Variable Stars In NGC 5024: RR Lyrae & SX Phoenicis Stars
RR Lyrae variables are commonly found in globular clusters, observed as low-mass stars that have evolved away from the main sequence and are in the core Helium burning phase (Christy 1966; Pritchet & van den Bergh 1987). Like Cepheid variables, they obey a period-luminosity relation and are useful candidates as distance indicators (Oort & Plaut 1975; Saha et al. 1990; Dolphin et al. 2002) with typical periods of ~0.2 to ~1d with amplitudes in the optical of 0.3 up to 2 magnitudes and spectral types of A2 to F6. Most RRLyrae stars pulsate in the radial fundamental mode (RRab stars), the radial rst overtone (RRc stars) and, in some cases, in both modes simultaneously (RRd stars).
RR Lyrae stars were formerly known as “cluster variables” because of their strong (but not exclusive) association with globular clusters; conversely, about 90% of all variables known in globular clusters are RR Lyraes suggesting an overwhelming connection. They can be found at all galactic latitudes, as opposed to classical Cepheid variables, which are strongly associated with the galactic plane.
An SX Phoenicis variable is, like RR Lyraes, another type of variable star. These stars exhibit a short period pulsation behavior that varies on time scales of 0.03–0.08 days (0.7–1.9 hours). They have spectral classifications in the range A2-F5 and vary in magnitude by up to 0.7 (McNamara 1995). Unlike RR Lyraes and Cepheid variables, SX Phoenicis are not found exclusively in one location, found in both globular clusters and in the galactic halo. All known SX Phoenicis variables in globular clusters are blue straggler stars (Young-Beom et al. 2004). These are stars that appear more blue (having a higher temperature) than the main sequence stars in the same cluster that have similar luminosities (Santolamazza et al. 2001).
A recent study by Arellano-Ferro et al. (2011) has led to the identification of two RR Lyraes and thirteen SX Phoenicis stars in the globular cluster NGC 5024 (or Messier 53), which lies 60,000 light years from the galactic centre in the Coma Berenices constellation. M53 is metal poor (Zinn 1985) containing some 45 RR Lyrae variables (Sawyer-Hoog 1973; Clement 1997). The poor metallicity of the cluster suggests it comprises mainly from Population II stars, young stars which have a low proportion of elements other than hydrogen and helium.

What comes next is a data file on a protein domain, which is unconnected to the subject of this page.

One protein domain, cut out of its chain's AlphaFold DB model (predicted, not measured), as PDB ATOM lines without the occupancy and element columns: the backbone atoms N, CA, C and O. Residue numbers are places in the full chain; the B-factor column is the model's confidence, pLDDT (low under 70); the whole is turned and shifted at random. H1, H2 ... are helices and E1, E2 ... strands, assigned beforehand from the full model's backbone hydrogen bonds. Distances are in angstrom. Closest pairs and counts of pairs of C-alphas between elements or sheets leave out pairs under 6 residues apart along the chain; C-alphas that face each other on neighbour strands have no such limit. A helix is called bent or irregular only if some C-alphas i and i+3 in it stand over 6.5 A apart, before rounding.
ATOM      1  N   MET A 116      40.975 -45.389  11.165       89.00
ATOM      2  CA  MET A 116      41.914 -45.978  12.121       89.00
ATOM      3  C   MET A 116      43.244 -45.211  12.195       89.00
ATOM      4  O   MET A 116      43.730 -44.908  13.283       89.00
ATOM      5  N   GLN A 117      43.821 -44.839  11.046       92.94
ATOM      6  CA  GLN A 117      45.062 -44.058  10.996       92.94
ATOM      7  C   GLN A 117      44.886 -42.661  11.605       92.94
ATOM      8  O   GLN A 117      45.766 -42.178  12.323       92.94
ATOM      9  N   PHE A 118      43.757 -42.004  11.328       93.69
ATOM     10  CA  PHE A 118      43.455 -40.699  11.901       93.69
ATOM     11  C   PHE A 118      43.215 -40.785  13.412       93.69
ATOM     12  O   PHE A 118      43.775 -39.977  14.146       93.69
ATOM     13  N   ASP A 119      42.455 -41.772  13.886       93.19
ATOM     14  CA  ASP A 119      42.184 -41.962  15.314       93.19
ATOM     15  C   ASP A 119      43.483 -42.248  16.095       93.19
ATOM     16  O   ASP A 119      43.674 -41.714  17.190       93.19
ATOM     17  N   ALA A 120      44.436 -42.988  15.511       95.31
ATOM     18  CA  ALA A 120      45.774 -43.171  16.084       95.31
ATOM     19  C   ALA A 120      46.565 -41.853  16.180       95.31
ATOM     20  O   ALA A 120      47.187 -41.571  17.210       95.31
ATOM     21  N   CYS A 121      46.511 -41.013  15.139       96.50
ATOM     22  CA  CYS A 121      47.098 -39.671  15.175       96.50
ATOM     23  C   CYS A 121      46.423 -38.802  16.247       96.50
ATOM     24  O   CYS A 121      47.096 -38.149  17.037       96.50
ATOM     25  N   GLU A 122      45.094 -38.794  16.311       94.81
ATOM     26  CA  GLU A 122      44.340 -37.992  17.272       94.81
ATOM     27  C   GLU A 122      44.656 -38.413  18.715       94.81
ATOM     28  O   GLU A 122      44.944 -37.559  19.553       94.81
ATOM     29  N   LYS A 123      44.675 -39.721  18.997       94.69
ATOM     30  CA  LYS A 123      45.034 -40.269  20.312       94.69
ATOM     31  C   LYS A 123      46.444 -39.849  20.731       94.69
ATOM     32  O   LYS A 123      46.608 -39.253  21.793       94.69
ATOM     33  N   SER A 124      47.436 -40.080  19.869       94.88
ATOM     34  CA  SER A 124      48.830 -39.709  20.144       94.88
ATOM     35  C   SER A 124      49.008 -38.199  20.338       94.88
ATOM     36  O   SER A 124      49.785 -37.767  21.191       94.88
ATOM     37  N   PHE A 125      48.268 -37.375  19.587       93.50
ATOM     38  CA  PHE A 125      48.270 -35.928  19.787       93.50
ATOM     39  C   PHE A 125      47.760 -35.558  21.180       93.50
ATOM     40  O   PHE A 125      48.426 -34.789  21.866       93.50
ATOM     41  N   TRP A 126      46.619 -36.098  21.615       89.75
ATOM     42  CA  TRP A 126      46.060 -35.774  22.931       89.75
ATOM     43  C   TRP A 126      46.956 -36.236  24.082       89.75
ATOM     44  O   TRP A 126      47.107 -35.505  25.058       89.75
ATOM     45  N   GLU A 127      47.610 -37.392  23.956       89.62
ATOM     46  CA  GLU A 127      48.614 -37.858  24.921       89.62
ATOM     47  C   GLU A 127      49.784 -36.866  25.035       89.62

The identification of variable stars in globular clusters has some importance. As all the stars of a globular cluster can be considered to be at the same distance from us (i.e. within a small distance error) their absolute magnitudes differ from their visual magnitude by an approximately small amount which can be assumed constant (Shapley 1917; Sandage 1957). The main sequence stars in the globular cluster will fall along a line that is believed to be comparable to similar stars in our solar neighborhood. The accuracy of this assumption is confirmed by comparable results obtained by comparing the magnitudes of nearby short-period variables, such as RR Lyrae stars and cepheid variables, with those in the cluster.
By matching up these curves on the Hertzsprung-Russell (HR) diagram the absolute magnitude of main sequence stars in the cluster can also be determined. This in turn provides a distance estimate to the cluster, based on the visual magnitude of the stars. The difference between the relative and absolute magnitude, the ‘distance modulus’, yields a healthy estimate of the distance. Thus, forming excellent weapons in distance calculations, yet also providing significant calibrations for distances further into the local group.
- McNamara, D. (1997) Luminosities Of SX Phoenicis, Large-Amplitude Delta Scuti & RR Lyrae Stars. Publications Pacific Astronomical Society, 109 pp.1221-1232.
- Dékány, I.; Kovács, G. (2009) Globular Cluster M53: New Variables, Distance Measurement & Metallicity. Astronomy & Astrophysics, 507 (2) pp.803-815.
- Arellano-Ferro, A. et al. (2011) Exploring The Variable Stars In The Globular Cluster NGC 5024 (M53): New RR Lyrae & SX Phoenicis Stars. Monthly Notices Royal Astronomical Society, 415 (1) pp.1-21.
Suggested Further Reading:
- Hellier, C. (2001) Cataclysmic Variable Stars: How & Why They Vary. Springer-Praxis Publishing, London.